IRS Highlights Stiff Penalty for Reimbursing Individual Premiums

Since the IRS and Treasury published Notice 2013-54 in September 2013, pre-tax employer reimbursement of an employee’s individual health insurance premiums has been a hot topic of conversation.  Historically, many employers have provided this type of benefit in lieu of offering a group health plan – a strategy that now needs to be reevaluated as a result of regulations implementing the Patient Protection and Affordable Care Act (PPACA).

The IRS has affirmed its stance on these types of arrangements (called “employer payment plans”) in a short two question FAQ published on May 19, 2014.  Question 1 reads as follows:

Q1.  What are the consequences to the employer if the employer does not establish a health insurance plan for its own employees, but reimburses those employees for premiums they pay for health insurance (either through a qualified health plan in the Marketplace or outside the Marketplace)?

Referencing Notice 2013-54, the IRS emphasizes that these employer payment plans are considered group health plans under PPACA. As group health plans, these arrangements are subject to the market reforms, including the prohibition on annual limits and the requirement to cover preventive care without cost-sharing.  These arrangements cannot be integrated with individual health insurance plans in order to satisfy the market reform requirements.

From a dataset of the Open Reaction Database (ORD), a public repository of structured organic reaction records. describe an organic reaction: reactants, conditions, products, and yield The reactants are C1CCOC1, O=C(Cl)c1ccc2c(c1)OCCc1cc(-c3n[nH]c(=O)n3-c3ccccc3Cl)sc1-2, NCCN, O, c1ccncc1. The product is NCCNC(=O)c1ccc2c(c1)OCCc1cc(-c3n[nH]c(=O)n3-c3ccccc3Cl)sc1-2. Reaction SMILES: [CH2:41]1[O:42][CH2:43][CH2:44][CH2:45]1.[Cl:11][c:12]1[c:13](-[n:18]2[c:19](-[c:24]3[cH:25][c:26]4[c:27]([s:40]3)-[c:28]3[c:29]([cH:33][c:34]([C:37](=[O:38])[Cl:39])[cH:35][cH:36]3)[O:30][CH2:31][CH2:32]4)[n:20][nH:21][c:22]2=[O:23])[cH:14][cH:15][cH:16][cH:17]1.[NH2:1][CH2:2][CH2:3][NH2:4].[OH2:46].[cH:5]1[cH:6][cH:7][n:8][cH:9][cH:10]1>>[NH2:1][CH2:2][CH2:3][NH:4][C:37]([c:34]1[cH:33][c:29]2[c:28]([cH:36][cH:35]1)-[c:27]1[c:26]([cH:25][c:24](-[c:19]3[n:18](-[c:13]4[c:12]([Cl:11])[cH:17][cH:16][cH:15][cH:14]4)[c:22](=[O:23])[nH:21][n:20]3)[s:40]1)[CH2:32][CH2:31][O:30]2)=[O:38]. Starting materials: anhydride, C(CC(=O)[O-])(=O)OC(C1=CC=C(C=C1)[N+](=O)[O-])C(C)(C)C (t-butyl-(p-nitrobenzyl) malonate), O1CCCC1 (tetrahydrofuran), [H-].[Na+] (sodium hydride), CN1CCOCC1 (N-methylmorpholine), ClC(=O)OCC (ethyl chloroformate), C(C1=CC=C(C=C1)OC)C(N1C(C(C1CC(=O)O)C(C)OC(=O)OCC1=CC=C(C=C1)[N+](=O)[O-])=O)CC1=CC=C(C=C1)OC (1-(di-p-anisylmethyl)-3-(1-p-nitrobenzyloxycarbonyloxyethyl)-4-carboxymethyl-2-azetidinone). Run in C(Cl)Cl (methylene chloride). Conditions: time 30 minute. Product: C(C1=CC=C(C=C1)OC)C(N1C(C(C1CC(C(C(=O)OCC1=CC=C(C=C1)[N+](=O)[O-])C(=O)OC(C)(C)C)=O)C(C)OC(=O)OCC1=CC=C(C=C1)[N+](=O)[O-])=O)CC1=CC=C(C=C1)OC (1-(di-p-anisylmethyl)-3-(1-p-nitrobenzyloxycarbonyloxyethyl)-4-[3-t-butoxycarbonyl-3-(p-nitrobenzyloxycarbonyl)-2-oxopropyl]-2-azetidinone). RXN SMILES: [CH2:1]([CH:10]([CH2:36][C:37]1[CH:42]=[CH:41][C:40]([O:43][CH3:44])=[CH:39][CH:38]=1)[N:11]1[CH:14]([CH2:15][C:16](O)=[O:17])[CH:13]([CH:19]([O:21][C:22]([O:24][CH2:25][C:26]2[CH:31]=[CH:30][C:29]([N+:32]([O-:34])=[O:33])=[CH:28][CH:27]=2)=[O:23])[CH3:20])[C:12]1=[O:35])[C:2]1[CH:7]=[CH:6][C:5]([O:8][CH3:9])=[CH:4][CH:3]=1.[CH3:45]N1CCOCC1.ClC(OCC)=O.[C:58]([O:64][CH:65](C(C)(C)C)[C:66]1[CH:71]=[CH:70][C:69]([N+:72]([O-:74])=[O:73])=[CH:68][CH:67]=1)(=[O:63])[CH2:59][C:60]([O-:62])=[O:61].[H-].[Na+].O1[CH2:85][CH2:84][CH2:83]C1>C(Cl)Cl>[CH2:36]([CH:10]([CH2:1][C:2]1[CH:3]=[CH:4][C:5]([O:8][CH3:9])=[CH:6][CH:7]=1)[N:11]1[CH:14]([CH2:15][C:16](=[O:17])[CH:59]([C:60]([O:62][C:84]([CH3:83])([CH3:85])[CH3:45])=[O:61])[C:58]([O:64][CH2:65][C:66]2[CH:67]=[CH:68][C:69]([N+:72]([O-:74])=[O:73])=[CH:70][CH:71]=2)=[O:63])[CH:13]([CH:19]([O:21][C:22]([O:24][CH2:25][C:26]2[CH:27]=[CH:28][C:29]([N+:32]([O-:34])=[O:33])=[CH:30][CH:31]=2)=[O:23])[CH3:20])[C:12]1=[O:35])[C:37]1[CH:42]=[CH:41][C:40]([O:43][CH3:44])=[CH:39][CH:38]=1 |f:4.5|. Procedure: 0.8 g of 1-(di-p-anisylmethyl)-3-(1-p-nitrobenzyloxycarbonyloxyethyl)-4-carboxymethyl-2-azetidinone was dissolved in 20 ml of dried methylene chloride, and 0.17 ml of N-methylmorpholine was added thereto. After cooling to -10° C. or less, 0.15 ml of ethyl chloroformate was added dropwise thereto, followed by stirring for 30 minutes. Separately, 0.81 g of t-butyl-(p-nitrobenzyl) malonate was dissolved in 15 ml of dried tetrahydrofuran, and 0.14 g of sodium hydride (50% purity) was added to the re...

Unlike Notice 2013-54, this recent FAQ shines a spotlight on the consequences for employers operating employer payment plans to reimburse employees for the cost of individual health insurance policies.  The potential penalty? Up to $100 per day per applicable employee, under Code 4980D.  The IRS also points out that the penalty could total $36,500 per year per employee.  This figure does not include potential liability as a result of additional DOL enforcement of compliance with the market reforms, incorporated into ERISA by the Public Health Service Act (PHSA).

The Department of Labor also issued Technical Release 2013-03, which is substantially similar to Notice 2013-54.  The IRS notes in the FAQ that HHS is expected to issue guidance in the near future concurring with Notice 2013-54 and Technical Release 2013-03.  Employers currently utilizing this strategy or who are considering the implementation of such an employer payment plan should consult with counsel on the impact of Notice 2013-54, Technical Release 2013-03 and this FAQ to consider the risks and find an alternative benefits strategy if necessary.  See

Source LISI,